After 16 Years, This Year May Be The Last 24 Hours of Moab
In recent years there's been a trend towards teams signing up later and later. Distressing as this has been, taxing our ability to anticipate and plan for the size of the event, we've been gratified to see late registrations consistently pour in, and "save the day."

This year, going into the last two weeks before the race, our pre-registrations were only slightly down from previous years. That was a little un-nerving but not alarming, given the trend we've observed. In previous years we've seen 40-60 teams sign up two weeks before the event and fully 75-85 teams sign-up in the final week leading up to the race.

This last week we have seen only 10 additional teams sign up. Now that's alarming. It does not bode well. While in recent years we have seen fields of well over 350 teams, at the rate things are going, even 300 teams would appear to be an optimistic expectation.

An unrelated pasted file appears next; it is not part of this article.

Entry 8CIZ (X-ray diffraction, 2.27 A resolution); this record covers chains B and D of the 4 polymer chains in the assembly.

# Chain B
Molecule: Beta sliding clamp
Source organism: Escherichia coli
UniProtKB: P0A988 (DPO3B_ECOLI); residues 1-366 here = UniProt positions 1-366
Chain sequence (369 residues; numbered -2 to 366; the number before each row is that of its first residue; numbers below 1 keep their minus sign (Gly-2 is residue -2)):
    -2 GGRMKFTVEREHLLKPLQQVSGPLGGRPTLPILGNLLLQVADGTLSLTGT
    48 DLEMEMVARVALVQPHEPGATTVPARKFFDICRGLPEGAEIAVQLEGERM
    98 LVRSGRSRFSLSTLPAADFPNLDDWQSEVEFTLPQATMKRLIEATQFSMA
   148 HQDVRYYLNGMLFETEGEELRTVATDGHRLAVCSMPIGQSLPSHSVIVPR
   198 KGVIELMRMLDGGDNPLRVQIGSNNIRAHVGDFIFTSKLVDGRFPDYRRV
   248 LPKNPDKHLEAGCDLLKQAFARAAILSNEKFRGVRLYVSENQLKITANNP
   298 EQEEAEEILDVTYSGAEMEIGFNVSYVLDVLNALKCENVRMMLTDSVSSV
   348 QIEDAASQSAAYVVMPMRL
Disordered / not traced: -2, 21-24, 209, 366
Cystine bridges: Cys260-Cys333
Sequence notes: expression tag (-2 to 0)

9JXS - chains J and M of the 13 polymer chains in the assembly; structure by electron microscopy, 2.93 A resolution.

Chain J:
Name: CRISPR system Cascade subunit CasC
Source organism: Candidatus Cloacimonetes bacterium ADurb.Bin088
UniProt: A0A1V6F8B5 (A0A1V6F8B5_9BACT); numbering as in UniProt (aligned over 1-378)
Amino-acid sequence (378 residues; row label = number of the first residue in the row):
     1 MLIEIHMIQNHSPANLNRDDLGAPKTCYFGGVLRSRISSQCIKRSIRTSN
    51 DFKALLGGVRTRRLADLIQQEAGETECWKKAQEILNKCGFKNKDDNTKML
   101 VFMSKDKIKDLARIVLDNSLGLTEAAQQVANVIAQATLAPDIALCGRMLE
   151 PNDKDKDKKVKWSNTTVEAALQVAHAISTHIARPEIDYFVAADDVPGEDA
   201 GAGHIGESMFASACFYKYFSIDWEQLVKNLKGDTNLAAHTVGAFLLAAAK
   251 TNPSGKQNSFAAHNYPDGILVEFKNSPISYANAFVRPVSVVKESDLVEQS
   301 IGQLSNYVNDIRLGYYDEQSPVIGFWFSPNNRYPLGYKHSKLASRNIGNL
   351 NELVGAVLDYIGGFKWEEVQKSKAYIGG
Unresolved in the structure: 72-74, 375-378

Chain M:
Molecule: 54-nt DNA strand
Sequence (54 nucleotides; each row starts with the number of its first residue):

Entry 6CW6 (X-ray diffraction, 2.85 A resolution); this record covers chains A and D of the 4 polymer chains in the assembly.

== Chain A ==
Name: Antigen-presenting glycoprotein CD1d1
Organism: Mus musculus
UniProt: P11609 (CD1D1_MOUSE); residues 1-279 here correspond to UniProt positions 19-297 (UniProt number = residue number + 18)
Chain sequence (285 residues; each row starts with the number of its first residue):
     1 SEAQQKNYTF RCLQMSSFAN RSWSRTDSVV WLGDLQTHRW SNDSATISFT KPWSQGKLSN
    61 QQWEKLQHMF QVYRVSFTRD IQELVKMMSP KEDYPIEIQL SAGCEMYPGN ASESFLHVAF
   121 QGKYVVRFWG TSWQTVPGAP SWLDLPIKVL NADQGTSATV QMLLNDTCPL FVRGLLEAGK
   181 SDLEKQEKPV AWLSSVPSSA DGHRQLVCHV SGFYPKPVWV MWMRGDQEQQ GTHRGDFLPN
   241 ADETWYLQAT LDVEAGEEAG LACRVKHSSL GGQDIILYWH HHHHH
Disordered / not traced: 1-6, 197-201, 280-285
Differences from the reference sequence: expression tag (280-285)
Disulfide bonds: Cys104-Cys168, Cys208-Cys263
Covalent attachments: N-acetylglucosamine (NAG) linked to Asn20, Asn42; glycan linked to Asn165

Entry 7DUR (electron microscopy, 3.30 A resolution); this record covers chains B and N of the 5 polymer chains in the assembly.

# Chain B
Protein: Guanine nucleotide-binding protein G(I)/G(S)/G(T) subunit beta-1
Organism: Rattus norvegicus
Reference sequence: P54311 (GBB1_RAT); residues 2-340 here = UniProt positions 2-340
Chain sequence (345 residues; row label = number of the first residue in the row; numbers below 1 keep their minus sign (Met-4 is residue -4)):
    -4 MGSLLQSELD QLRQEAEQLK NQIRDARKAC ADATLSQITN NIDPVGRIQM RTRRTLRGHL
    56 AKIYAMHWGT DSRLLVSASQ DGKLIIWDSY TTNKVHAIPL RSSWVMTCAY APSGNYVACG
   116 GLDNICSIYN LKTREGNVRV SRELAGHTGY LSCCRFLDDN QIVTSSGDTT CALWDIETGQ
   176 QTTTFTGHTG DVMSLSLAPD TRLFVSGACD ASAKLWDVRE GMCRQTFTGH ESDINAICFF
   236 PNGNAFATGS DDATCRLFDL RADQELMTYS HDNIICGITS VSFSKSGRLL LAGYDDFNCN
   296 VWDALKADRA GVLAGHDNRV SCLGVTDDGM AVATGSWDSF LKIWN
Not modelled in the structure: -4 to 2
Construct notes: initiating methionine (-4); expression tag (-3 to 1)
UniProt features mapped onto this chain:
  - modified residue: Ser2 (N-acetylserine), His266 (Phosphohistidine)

The 24 Hours of Moab is an expensive event to produce. It always has been. Hosting thousands of people in the middle of the desert is no small effort and, far from being a profit-center, the camping/gate fees that we charge only serve to offset our expenses. Naturally, over the course of sixteen years, our costs for all aspects of the event have risen. In the interest of keeping the race as affordable as possible we have not raised our entry fee significantly since 2004, relying instead on the sheer size of the field to make ends meet.

Clearly, those ends are not going to meet this year. How closely they come to meeting will determine the future of the 24 Hours of Moab.

What can you do about it?
a) If at all possible, sign up and field a team in this year's race.
b) If you can't race this year, put a shoulder into making 2012 happen (read below)

c) If you'd like to make a contribution on behalf of your team, register a "phantom" team. The Men's or Women's Solo Singlespeed class is the lowest entry fee ($162 total). An inordinately large "turn-out" for the solo singlespeed class would certainly send a clear message about the support for the continuation of the event. (Even if you don't show up, we'll mail you this year's T-shirt!)

There are four more days of on-line registration and then there's walk-in registration on Friday. Every team counts!

Go to 2011 24 Hours of Moab Online Registration>>>

2012 and Beyond...